VPN – Remote Access
Several years ago, the most common way to connect computers between multiple offices was by using a leased line. Leased lines, such as ISDN (integrated services digital network, 128 Kbps), are private network connections that a telecommunications company could lease to its customers. Leased lines provided a company with a way to expand its private network beyond its immediate geographic area. These connections form a single wide-area network (WAN) for the business. Though leased lines are reliable and secure, the leases are expensive, with costs rising as the distance between offices increases. Today, the Internet is more accessible than ever before, and Internet service providers (ISPs) continue to develop faster and more reliable services at lower costs than leased lines. To take advantage of this, most users have replaced leased lines with new technologies such as broadband utilise Internet connections without sacrificing performance and security. Businesses started by establishing intranets, which are private internal networks designed for use only by company employees. Intranets enabled distant colleagues to work together through technologies such as desktop sharing. By adding a VPN, a business can extend all its intranet’s resources to employees working from remote offices or their homes.
Due to the popularity of the personal computer home users found themselves with more than one computer and started to create workgroups, these workgroups were formally very similar systems example all Unix or all Windows as cross platform was an issue. It is not so today as the home network is now simpler to use but actually a lot more complex than the earlier workgroups as most people have cross-platform and multiple devices. Apple Mac desktops / laptops, Linux and other Unix derivatives in game consoles, phones and routers which include a host of technology e.g. firewall and VPN.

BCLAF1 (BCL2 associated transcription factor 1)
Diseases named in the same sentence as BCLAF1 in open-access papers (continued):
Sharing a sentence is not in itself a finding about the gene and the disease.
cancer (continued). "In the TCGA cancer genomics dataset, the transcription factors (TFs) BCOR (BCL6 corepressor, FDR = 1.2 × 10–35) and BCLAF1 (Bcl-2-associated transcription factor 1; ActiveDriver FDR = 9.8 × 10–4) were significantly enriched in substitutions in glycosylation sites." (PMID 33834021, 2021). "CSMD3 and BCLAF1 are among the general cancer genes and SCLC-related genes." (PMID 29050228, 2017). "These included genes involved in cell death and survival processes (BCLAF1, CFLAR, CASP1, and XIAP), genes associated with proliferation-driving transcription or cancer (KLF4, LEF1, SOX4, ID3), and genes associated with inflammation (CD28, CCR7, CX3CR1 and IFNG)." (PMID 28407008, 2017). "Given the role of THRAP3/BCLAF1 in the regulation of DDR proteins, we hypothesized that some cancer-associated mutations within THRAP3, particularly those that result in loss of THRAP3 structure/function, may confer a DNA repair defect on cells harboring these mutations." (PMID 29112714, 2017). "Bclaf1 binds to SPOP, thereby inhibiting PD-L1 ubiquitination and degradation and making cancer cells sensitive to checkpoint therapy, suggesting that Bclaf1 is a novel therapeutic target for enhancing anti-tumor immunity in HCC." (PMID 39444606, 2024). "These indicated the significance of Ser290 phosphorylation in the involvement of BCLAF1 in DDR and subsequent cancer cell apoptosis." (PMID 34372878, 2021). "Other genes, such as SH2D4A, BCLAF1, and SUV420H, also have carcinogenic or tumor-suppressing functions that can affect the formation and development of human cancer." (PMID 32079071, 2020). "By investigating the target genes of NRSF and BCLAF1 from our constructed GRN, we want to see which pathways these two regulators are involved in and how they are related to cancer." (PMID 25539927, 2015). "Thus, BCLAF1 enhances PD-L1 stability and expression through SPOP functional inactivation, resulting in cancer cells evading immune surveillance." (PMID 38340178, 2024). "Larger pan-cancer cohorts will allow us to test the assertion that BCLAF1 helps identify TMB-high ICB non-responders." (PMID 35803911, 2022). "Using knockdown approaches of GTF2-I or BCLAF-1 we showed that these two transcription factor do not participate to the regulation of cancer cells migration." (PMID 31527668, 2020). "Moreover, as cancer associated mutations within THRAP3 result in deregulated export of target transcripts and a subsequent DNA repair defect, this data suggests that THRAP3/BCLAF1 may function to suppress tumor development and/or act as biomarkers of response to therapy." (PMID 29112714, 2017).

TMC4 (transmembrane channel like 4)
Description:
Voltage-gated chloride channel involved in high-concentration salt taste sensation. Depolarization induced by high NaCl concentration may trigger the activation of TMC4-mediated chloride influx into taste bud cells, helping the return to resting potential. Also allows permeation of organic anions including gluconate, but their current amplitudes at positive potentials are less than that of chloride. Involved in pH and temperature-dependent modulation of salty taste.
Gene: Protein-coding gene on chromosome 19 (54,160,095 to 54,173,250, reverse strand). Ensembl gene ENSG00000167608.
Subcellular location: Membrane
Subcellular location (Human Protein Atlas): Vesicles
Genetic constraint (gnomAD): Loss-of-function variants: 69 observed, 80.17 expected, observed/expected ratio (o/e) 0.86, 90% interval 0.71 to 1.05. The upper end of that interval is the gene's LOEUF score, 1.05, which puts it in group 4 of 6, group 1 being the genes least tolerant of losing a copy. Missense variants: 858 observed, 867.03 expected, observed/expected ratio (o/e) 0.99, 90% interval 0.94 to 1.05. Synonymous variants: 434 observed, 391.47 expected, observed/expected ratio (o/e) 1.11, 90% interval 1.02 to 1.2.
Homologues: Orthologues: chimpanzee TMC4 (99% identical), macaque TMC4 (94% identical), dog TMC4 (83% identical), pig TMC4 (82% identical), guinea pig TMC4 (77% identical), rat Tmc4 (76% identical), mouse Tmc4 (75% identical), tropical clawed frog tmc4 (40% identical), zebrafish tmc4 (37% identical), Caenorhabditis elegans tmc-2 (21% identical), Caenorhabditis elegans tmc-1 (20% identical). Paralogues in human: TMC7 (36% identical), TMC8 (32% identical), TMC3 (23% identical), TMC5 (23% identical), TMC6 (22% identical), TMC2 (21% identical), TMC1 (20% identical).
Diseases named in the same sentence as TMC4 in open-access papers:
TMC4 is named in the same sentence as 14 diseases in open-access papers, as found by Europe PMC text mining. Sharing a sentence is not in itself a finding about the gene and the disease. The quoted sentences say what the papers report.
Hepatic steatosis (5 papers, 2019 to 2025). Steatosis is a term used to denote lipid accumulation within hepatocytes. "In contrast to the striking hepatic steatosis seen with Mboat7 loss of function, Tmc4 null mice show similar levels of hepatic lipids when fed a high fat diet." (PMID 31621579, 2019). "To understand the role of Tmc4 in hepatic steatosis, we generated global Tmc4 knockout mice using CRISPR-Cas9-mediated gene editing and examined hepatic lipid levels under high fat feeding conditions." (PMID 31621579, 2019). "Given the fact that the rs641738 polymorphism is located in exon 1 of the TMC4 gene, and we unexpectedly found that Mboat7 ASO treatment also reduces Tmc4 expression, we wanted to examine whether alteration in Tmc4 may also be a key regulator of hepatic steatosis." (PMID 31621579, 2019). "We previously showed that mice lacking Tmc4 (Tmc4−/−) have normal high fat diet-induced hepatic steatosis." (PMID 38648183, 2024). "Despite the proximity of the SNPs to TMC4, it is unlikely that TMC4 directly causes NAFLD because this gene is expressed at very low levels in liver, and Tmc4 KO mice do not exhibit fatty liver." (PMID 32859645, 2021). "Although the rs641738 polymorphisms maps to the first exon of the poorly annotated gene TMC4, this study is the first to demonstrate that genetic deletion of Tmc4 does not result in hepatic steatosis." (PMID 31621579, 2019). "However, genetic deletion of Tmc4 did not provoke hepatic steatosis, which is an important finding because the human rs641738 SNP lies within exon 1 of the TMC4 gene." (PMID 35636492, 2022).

Most modern routers offer VPN and are very simple to use or you may choose to go for the more popular software option such as gotomypc, webex and Logmein. The features of these applications are also built-in all modern operating systems example Mac IChat and Windows RDP / Windows Remote Assistance.
What is the difference between Remote Desktop Connection and Windows Remote Assistance?
Even though they have similar names and involve connecting to a remote computer, Remote Desktop and Remote Assistance are used for different things.
Use Remote Desktop to get access to one computer from another remotely. For example, you can use Remote Desktop to connect to your work computer from home. You will have access to all of your programs, files, and network resources, as if you were sitting in front of your computer at work. While you are connected, the remote computer screen will appear to be blank to anyone at the remote location who sees it.
Use Remote Assistance to give or receive assistance remotely. For example, a friend or a technical support person can get access to your computer to help you with a computer problem or show you how to do something. You can help someone else the same way. In either case, both you and the other person see the same computer screen. If you decide to share control of your computer with your helper, you will both be able to control the mouse pointer.
Important note: Remote desktop is only included in the Professional, Business, or Ultimate versions of Windows. Home editions do not have remote desktop.
iChat has an underused feature called Screen Sharing. It allows people to take control of your machine and fix things from another location. One person sends a request, you accept, they remotely control your system. If it we’re possible to rig the machine to automatically accept an invitation you could essentially remote desktop without any networking hassle.
Sometimes it’s nice to connect to your computer remotely. Hardcore Linux users typically see SSH as their remote connection tool of choice, but if you prefer graphics to the command line don’t worry: Linux provides an option for you as well.
Using Linux Remote Desktop you can have total control over your desktop from any other computer: Linux, Mac or Windows. You’ll see what’s on that screen and be able to move the mouse and even type. Best of all, the feature is built into the operating system by default, so you won’t have to install a thing. The VNC protocol is installed by default on all Linux systems also Mac with screen sharing. To connect simply run a VNC viewer client http://www.tightvnc.com http://www.realvnc.com http://www.uvnc.com
VNC servers are available however these are normally run on Windows systems as the VNC protocol is built-in within Linux and Mac. Some of the VNC products offer additional functionality, this may differ from varienty selected. VNC issues you must over come firewalls or other networking issues i.e NAT, this is why software tools like gotomypc, Webex and Logmein have become very popular as they tunnel through using the already open standard ports. As a generalisation this is from one system to another, if you wish to connect one site to another you should use a VPN connecting both routers.